Break the Salary Silence: How to Talk About Money

by Galia Gichon on September 21, 2011

Women have no problem passing along the latest deal on skinny jeans, or forwarding that Groupon for a great new restaurant. We’ll bemoan our rent increase, and we might even share the price we paid for our new house with our friends.

But that’s where the conversation about money ends. We can talk about nearly every aspect of our lives—but when it comes to our salaries, bonuses, pay raises, and freelancing fees, our lips are sealed. Sure, comparing paychecks can be prickly, but staying silent is hurting us where it counts: our pocketbooks.

Case in point: Christine, a client I recently worked with, is trying to save for a down payment on an apartment. While we were plugging numbers into her budget, I realized that she was underearning for her job title and level of experience. But until then, she had no idea: When I inquired about the salary range for her industry, including her colleagues and friends, she admitted that she had never asked.

Ladies, it’s time to start talking money. It’s not competitive, backstabbing, or even embarrassing. It’s motivating. And it will increase your money confidence and positively influence your careers, savings, and self-esteem. Here are a few easy ways to help you get started:


1. Share Your Salary

No, this is not about picking up the tab for your group at your next get together (though I’m sure they’d appreciate it)—it’s about talking about what you earn with your friends. You don’t need to divulge exact numbers, but it’s OK to celebrate your 5% salary increase, commiserate over a smaller bonus, or talk about the new benefits your company offers. By making personal finance a commonplace conversation topic, you’ll get a better sense for how your salary and benefits package stack up to the norm.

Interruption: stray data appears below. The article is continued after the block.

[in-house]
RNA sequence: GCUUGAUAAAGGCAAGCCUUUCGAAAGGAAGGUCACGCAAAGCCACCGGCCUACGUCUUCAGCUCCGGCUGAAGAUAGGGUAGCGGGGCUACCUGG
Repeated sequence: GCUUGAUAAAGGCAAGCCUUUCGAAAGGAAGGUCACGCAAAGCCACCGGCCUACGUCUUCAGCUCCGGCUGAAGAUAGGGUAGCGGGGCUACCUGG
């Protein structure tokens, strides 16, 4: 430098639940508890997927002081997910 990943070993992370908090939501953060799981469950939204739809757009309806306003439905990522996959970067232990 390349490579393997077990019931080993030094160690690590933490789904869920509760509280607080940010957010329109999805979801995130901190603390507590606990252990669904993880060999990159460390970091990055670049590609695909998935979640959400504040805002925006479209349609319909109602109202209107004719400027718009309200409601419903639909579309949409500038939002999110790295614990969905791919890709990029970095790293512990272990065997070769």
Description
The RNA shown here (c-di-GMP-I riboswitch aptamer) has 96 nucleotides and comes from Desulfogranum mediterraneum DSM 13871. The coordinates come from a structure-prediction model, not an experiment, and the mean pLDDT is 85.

2. Talk About Retirement

Ask a few close friends what percentage of their salaries they contribute to their 401(k) plans, explaining that you need motivation to contribute more to yours and a buddy or two to keep you accountable. Most women live longer than men, and thus need more savings, so retirement is an important topic to be thinking about—and discussing.

Just having that conversation can help you and your friends take concrete, more-informed steps toward a better retirement. Plus, it can open the door to talking about your finances in an unintimidating way.

Your next step: Mulling over your 401(k) mutual fund choices at happy hour.


3. Start a Money Book Club

A group of women who met at one of my courses wanted to continue the momentum of their new-found financial empowerment, so they decided to form a book club. Their first pick was Barbara Stanney’s Overcoming Underearning, a book chock-full of exercises to help you earn more, build your savings, and gain financial independence.

The club provided an environment where talking about finances was comfortable. It was a place where they could challenge each other to ask for a higher fee on that next project or think about making the switch to a job with a higher salary, and it helped them stay empowered.


Money changes won’t happen overnight, but they do happen. Since we all need a sprinkling of inspiration and motivation, creating your own money community with your close friends can turn your obstacles into financial success.


Originally posted on the Daily Muse.  Join the conversation HERE.

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